And indeed, a little more than an hour before sunset, the clouds lifted enough to get some decent views. The light was still a little bit flat, but I liked the soft diffuse light.  Here I used some of the pinnacles to create V shaped lead in and framing Stac Pollaidh on the other side of Loch Lurgainn. In a way the V shape loosely mirrors the conical shape of Stac Pollaidh, though this was not a conscious decision.

View from Sgorr Tuath over Stac Pollaidh
The summit of Stac Pollaidh obscured by a persistent cloud


Next I wanted to capture three of the most iconic hills in the Assynt area, from left to right: Stac Pollaidh, Suilven and Cul Mor. I have ascended all but Suilven, which is still mightily high on my wish list. The sun made quite an effort to shine through the clouds, subtly illuminating the slopes of Stac Pollaidh, but with a most dramatic effect on Cul Mor. It’s just a fantastic landscape to take in, with all the lochs sandwiched between the peaks.


A trio of Inverpolly and Assynt icons: Stac Pollaidh, Suilven and Cul Mor. This is hillwalker's paradise as the views from every single monolithic summit in the region are breathtaking.The trio of iconic Assynt hills: Stac Pollaidh, Suilven and Cul Mor


This one is compositionally a bit similar to the first photograph, but I here used a wider angle to include Suilven in the frame as well. There is definitely no lack of great rocks on Sgorr Tuath to serve as foreground interest. The colours in the sky started to intensify as the sun was getting closer to the horizon.


Stac Pollaidh and Suilven rising high above the Inverpolly and Assynt wilderness across Loch Lurgainn.Stac Pollaidh seen across from Sgorr Tuath with some beautiful rock formations in the foreground

This is the composition of compositions. It can definitely be classified as low hanging fruit, as this is the view that awaits you when getting onto the col of Sgorr Tuath. Joe Cornish, the master of UK landscape photography, has a well-known photograph with a similar composition, though I did not actively tried to recreate it. These rock formations are just so impressive that a shot with them in the foreground would almost not need the great hills in the distance as backdrop. I hace tried several variations on this composition, but this one worked best. As the largest pillar falls between Suilven and Cul Mor it does not conceal the background too much. The low angle of the sun was really creating some great directional but diffuse light on the rock formations, and the clouds were lit in a dramatic way.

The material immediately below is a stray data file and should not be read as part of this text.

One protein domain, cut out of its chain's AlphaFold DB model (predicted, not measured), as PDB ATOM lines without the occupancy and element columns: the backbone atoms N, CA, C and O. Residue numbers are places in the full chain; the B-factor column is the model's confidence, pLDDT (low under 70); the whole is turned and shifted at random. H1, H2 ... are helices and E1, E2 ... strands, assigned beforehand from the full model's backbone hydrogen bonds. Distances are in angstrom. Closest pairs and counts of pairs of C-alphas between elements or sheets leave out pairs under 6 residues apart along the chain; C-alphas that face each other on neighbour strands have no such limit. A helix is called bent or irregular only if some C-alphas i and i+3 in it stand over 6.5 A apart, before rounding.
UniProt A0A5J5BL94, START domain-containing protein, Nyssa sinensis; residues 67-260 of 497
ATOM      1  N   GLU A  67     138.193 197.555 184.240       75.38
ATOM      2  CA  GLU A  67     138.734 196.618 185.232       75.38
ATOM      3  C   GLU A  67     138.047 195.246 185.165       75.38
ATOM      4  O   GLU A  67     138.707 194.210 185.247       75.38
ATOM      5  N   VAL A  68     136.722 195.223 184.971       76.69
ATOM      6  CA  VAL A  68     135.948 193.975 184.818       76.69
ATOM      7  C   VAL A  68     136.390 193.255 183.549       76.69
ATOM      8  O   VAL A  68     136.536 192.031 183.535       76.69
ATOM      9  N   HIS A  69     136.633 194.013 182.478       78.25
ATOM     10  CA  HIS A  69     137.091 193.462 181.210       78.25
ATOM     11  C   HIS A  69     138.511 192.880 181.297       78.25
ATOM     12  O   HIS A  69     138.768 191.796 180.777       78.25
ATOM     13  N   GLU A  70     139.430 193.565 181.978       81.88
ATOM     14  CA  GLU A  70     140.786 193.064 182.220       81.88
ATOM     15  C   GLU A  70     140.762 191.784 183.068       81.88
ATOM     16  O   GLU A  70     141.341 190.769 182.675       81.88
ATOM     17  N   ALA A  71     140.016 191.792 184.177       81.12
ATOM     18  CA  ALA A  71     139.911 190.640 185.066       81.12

The Torridonian sandstone pinnacles on Sgorr Tuath are almost surreal in appearance, especially with the primordial landscape of Inverpolly and Assynt as a backdrop. Stac Pollaidh, Suilven, Cul Mor and Cul Beag can all be admired from this vantage point.Surreal rock formations on Sgorr Tuath provide a great lead in for this view over Stac Pollaidh


The sun would set quite far to the left of the most interesting compositions, but it would be criminal not to try out some compositions with the sun in-frame. I moved up to the eastern summit of Sgorr Tuath, where fantastic views over Loch Lurgainn, Loch Bad a’ Ghaill, Stac Pollaidh and the sea were to be had. Sunset was still quite some time ahead, but the light was definitely very dramatic. The cloud over Stac Pollaidh’s summit was not going anywhere and stayed put during the entire time. It would have been nice to have some photographs with clear summits, but this does represent the typical Scottish conditions a bit better anyway. As you can see on the left, the low hanging clouds were moving fast, and only seconds later all views were gone.


The sun was trying hard to break through the fast moving low-hanging clouds above Coigach and Inverpolly half an hour before sunset. Stac Pollaidh can be seen on the right with the sea on the left.Wonderful combination of sunrays, low hanging clouds and sunset behind Stac Pollaidh in Inverpolly.